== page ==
Today, let's settle the debate of gender-specificity in contracts once and for all. Ready?
Contract provisions often refer to one or more persons who can be male or female, now or in the future. Think of a "shareholder" who could be a man, a woman or a person not identifying with any gender.
It's tempting to want the term to reflect the potential gender. An example is "the shareholder may transfer his or her shares (...)" where "his or her" hints at the potential for the shareholder to be male or female now or in the future.
Yet we shouldn't. Because:
So, let's make contracts gender neutral.
How? Well there's a magic word you should use: "their".
Let's see in practice how to turn gender-specific clauses into their gender-neutral equivalents.
"Their" is THE gender-neutral personal pronoun. It accepts both singular and plural use. And its usage has become increasingly accepted and promoted.
As of 2017 the Associated Press Stylebook deems they/them/their as acceptable as a singular and-or gender-neutral pronoun, when alternative wording is overly awkward or clumsy. Many news outlets like The Washington Post and The Economist recommend its usage.
Note that you may need to twist the original language to accommodate for a possessive pronoun. That's fine.
Repeating the noun may get you to gender-neutral language but it doesn't feel natural. Use "their" instead.
Gender-neutral pronouns are fairly new in usage, yet they're very effective.
By all means, avoid "he/she" and "his/her" constructions as they break the flow of reading and are hard to maintain.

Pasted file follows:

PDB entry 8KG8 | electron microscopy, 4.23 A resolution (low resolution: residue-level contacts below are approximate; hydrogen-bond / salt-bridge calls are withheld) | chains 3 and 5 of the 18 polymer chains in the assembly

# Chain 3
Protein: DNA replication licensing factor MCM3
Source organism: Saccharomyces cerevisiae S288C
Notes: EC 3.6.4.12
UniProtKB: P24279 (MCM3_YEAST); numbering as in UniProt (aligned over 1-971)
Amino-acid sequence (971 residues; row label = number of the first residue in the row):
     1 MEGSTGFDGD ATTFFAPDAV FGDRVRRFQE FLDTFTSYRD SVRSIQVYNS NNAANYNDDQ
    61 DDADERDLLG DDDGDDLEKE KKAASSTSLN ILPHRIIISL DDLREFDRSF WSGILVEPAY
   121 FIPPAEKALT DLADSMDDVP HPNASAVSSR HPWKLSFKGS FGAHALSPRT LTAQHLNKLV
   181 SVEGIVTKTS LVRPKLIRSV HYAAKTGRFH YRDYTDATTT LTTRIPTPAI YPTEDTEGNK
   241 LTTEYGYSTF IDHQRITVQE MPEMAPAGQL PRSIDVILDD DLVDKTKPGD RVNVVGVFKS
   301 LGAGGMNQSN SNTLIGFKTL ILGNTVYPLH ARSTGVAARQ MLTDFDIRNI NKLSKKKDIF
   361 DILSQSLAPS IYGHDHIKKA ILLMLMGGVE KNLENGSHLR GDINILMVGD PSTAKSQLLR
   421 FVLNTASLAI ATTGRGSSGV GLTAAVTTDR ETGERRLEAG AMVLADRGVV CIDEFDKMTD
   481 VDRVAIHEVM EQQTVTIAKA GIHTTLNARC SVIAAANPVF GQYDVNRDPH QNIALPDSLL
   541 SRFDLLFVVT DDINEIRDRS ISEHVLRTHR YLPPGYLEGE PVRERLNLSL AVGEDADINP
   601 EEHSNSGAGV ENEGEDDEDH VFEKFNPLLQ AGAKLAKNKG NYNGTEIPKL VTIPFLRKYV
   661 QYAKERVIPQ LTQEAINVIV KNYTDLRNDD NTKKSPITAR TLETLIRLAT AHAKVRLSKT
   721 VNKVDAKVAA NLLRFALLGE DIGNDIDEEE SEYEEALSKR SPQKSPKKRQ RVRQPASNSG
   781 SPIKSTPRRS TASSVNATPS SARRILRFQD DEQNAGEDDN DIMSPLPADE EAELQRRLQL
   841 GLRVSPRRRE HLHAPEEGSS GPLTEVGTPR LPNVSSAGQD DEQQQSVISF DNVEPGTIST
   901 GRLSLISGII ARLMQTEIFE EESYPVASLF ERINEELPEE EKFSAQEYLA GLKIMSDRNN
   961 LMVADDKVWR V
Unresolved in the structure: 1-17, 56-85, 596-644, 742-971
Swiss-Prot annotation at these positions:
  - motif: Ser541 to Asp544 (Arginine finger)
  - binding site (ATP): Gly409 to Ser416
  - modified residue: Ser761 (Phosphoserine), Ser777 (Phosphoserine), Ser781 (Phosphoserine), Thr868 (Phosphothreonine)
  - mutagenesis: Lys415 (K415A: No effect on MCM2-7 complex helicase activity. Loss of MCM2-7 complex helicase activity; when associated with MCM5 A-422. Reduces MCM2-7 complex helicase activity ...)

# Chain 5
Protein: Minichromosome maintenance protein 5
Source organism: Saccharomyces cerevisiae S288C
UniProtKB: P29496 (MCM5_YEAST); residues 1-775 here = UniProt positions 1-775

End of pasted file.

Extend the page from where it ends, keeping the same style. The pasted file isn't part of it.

When writing about things or entities, you may use the singular pronoun "it" like in "the Company states that it is validly incorporated under German law".
The overuse of pronouns can create confusion in the reader's mind. To whom does this pronoun or possessive refer to?
Clarity should always be top priority. Refrain from using "their" if it leaves the reader guessing who's who.
Consumers — that is B2C customers — don't negotiate contracts. They take it or leave it.
This doesn't prevent you from writing short, scalable and sensible agreements. To comply with local consumer protection laws, you most likely have to anyway.
Foster an inclusive relationship between your company and its consumers by speaking directly. Use second-party pronouns "we" and "you" in B2C agreements.
No problem of gender-specificity here since "you" and "your" are gender neutral by nature.
That's all for today. I hope you found this piece on gender neutrality useful.
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Over and out — Adrien
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